Contesting Uganda's legislative homophobia in the African court on human and peoples' rights: Substantive and procedural challenges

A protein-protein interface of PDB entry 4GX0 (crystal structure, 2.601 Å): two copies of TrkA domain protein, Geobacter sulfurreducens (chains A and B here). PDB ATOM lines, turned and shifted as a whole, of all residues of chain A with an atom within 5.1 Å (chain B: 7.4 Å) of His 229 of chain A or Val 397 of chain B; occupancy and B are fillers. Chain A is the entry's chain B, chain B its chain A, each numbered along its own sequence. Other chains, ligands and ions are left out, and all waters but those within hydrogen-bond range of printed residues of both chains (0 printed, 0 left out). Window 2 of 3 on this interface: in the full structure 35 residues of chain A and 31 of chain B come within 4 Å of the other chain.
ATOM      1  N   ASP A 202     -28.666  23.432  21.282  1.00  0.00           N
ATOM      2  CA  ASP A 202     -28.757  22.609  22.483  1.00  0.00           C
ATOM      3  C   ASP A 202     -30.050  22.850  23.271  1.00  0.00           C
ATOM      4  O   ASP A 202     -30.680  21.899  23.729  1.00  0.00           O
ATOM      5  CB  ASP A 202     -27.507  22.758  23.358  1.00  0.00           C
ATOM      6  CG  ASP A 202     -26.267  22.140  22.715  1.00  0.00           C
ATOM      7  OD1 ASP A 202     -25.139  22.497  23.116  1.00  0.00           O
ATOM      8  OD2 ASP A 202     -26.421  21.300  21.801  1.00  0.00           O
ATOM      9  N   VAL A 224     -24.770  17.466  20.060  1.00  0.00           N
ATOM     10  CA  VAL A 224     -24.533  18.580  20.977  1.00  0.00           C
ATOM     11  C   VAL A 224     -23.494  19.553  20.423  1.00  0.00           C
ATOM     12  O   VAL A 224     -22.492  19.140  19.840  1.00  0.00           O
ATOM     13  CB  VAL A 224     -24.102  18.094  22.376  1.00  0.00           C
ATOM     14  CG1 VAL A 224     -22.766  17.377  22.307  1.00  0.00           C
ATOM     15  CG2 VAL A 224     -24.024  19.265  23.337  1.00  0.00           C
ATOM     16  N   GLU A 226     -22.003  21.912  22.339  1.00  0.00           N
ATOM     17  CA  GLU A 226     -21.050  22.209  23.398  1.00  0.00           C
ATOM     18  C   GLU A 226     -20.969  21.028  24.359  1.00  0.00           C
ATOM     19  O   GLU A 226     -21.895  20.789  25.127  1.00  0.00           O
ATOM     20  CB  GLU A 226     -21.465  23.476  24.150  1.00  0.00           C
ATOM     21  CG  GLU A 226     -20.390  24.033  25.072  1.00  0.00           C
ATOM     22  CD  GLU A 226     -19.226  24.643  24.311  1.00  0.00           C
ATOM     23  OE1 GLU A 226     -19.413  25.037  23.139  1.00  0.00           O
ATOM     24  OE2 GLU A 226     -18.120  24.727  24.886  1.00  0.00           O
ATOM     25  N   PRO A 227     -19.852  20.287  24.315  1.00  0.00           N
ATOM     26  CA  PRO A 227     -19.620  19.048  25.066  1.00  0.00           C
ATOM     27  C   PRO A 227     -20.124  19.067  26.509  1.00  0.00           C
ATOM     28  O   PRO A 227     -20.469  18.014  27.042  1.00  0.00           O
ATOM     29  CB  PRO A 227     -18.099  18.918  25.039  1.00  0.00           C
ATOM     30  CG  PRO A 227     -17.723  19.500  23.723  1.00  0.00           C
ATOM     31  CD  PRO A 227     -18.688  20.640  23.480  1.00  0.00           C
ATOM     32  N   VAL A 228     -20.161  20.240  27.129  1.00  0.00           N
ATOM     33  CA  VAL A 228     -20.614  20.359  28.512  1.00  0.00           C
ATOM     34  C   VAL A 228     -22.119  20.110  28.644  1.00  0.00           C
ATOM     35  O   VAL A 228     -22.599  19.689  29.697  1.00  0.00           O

In many societies, a division between genders exist. This differentiation is attributed to a patriarchal culture which creates gender norms in sexualities.1 A set of cultural practices and expectations exist; these cultural practices and expectations assume that heterosexuality is the cornerstone of social unions - this phenomenon is known as heteronormativity.2 Heteronormativity affords that there are only two sexes with predetermined gender roles,3 creating the homophobia in societies. Human rights infringements on the basis of gender identity and sexual orientation has become noticeable across Africa.4 Homophobia in Africa is linked to the codification of laws that infringed on human rights under colonialism, which still forms part of the current norms around sexuality.5 Homosexuality is prohibited and is unlawful in most of the countries in Africa, South Africa being the only country that allows for the legal union of same-sex couples.6 There have been a number of academic texts debating the importance of culture against the right to equality in the South African context; 7 however, there is an inadequate amount of academic text available about this topic on an African level. Therefore, an ongoing debate about the protection of "sexual minorities" contrasted with the protection of cultural rights exists on an international scale. 8 The rights of sexual minorities are disregarded too often and they are often denied equal and fair access to the law. A large number of African countries believe that homosexuality is un African,9 thus choosing to exclude lesbians and gays from citizen rights. 10 Due to this belief, the practice of homosexuality in Africa is seen one that goes against the morals and values of the majority of society. This creates a stand-off between cultural rights and equality rights of sexual minorities.